If You Liked Covfefe, Try these Books Written in Nonstandard English
Yes, I am a bit late for the "covfefe" train but I'm going to climb on board anyway because it gives me a great excuse to promote books that are written in nonstandard English. This includes books in dialect, slang or with completely invented languages.
Personally I love books that do interesting things with language even though reading them can sometimes feel like codebreaking. Not everyone agrees, however. James Kelman's How Late it Was, How Late (eBook, Talking Book), written in working class Scottish vernacular, caused a commotion when it won the 1994 Booker Prize. The novel is narrated by an ex-con who regains consciousness after a bender to find himself trapped in a bureaucratic nightmare, accused of a crime he can't remember. There is much profanity. One member of the judging panel angrily walked out of the announcement and a number of literary critics including Kingsley Amis condemned the selection. In his acceptance speech, Kelman accused the book's opponents of snobbery stating that "[m]y culture and my language have the right to exist, and no one has the authority to dismiss that".
Here is a selection of books that you might want to try:
Bitter and deranged cab driver Dave writes a book for his son sharing his biography and his perspective on the meaning of life. The book is uncovered many years later and Dave is heralded as a great philosopher. Written in Mokni and Arpee – invented English dialects.
Fifteen-year-old Alex and his friends do whatever they want and are especially fond of anything violent. When the State catches up with Alex, it is determined that he must be "reformed" through aversion therapy. The classic novel is written in Nadsat, an invented language influenced by the Russian language and British rhyming slang.
Although set in 2053, the City of Bohane is not dissimilar to a lawless town from an old western movie. Controlled by a few powerful gangs, the town is full of criminals, gamblers and prostitutes and scheming is the main survival strategy. Chaos ensues when gang lord Logan Hartnett is challenged by an old rival. The dialogue is comprised of archaic, contemporary and invented words.
Celie, a poor, abused black girl in 1930s Georgia, describes her life in a series of letters to God. Alice Walker described the dialect in the novel as "Black Folks English".
In this post-apocalyptic novel, a disease called Posies kills everyone at the age of 20. Ice Cream Star is 15 when she meets a stranger who claims to have a cure for the ailment. As she travels in search of the cure, Ice Cream Star realizes that she may have to lead her people in a war. The book is written in a form of African American Vernacular English.
The first of the Douglas Brodie mystery series is set in post-World War II Glasgow. Brodie is contacted by a friend who is a few weeks away from execution for the murder of a child. Brodie reluctantly agrees to investigate and finds himself in a race against time to clear the man's name and save his life. The novel makes use of Ayrshire and Glasgow dialects.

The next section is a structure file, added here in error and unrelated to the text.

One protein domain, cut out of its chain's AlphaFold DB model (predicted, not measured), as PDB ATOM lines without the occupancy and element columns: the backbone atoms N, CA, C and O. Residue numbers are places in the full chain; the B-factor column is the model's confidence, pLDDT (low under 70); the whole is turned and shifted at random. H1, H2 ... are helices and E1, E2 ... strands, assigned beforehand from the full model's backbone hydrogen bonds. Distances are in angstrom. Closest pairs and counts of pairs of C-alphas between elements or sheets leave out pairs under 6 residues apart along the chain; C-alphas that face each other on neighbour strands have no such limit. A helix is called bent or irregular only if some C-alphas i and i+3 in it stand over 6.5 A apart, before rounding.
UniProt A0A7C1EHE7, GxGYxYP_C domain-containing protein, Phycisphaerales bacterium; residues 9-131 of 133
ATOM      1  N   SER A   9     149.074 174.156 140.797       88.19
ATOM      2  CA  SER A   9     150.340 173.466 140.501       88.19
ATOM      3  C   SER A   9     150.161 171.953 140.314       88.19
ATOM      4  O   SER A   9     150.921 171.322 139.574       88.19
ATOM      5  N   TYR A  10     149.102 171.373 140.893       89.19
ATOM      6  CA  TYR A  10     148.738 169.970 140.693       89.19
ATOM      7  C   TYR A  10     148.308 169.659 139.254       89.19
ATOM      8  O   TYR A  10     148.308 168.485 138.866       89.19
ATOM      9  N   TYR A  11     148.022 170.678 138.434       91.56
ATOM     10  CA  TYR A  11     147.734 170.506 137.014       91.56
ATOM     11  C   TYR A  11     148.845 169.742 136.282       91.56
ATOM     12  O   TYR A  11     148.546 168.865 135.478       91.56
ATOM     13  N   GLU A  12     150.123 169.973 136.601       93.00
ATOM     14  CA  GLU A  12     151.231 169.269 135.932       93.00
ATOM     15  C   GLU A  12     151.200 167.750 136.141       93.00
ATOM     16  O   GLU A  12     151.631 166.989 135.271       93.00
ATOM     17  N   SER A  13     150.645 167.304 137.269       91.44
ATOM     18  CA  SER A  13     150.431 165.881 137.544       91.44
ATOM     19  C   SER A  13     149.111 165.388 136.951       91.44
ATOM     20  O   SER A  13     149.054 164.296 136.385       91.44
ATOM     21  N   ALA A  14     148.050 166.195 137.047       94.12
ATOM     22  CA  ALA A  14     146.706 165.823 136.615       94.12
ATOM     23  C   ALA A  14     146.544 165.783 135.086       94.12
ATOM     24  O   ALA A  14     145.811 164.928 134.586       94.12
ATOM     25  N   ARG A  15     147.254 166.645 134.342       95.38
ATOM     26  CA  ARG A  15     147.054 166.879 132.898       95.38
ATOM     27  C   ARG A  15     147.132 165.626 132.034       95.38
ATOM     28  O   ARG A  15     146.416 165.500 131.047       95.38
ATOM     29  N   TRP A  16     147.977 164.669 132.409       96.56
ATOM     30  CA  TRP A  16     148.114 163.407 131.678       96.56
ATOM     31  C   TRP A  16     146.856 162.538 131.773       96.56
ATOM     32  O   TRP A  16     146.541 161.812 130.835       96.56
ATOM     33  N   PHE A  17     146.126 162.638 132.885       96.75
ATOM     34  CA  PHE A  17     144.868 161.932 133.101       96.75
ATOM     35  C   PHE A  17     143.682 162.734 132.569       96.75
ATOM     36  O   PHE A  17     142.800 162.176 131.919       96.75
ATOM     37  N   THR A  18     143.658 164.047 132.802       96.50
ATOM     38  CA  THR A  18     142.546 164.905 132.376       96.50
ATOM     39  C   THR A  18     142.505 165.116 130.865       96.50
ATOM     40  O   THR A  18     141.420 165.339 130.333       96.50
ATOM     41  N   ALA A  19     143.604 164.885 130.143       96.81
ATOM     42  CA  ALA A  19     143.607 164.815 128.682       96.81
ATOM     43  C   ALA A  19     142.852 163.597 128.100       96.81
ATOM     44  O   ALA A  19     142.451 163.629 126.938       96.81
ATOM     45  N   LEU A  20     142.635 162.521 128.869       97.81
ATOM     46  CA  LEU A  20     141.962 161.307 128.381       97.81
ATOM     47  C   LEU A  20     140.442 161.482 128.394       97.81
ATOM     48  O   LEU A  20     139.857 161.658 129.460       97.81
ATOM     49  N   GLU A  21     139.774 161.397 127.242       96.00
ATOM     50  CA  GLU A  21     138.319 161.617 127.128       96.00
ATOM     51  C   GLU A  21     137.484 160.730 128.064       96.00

Londonstani by Gautam Malkani
Narrator Jas and his friends try to get rich through a cell phone scam while wrestling with family and community issues. The novel is written in an invented combination of cockney, hip hop, Asian slang and Pakistani.
The 1993 Booker Prize winner was less controversial than Kelman's would be the next year, yet it also employed nonstandard English to tell its story. Ten-year-old Paddy Clarke tries to make sense of his increasingly mystifying life over the course of a year as his parents' relationship disintegrates. Doyle uses the vocabulary and speech patterns of a young child living in North Dublin in the 1960s.
Eleven-year-old Harri Opoku has just moved from Ghana to London. He lives with his family on the Dell Hill housing estate where he must contend with gang warfare and violence. When a boy from the estate is killed, Harri and his best friend Dean set out to solve the crime. Narrated by Harri, the book is written in a combination of London urban and Ghanaian slang.
Physically abused by her parents, pregnant for the second time with her father's child, 16-year-old Precious finds support and acceptance when she begins attending an alternative school. Precious narrates the novel in African American Vernacular English.
After a long absence, Janie Crawford returns to her hometown and tells the story of her search for love to an old friend. Now considered a classic, Zora Neale Hurston's decision to write this novel in African American Vernacular English dialect was not without controversy at the time of its publication. Author Richard Wright felt that she was exploiting her own culture for the amusement of white readers, much like a minstrel show.
A cult novel about friendship, love, betrayal and heroin addiction among a group of friends in Edinburgh in the 1980s. Narrated by several different characters in accents including colloquial Scottish, Cockney, Brummie and Glaswegian mixed with Standard Scottish English in places.
A wealthy landowner runs afoul of the invading Normans and after his property is destroyed, he sets out on a mission of revenge. Kingsnorth has used what he calls a "shadow tongue" based on 11th century English but adapted, so it is easier for a present day reader.
If reading an entire novel in dialect is daunting, this anthology will give you a taste:
Rotten English: A Literary Anthology edited by Dohra Ahmed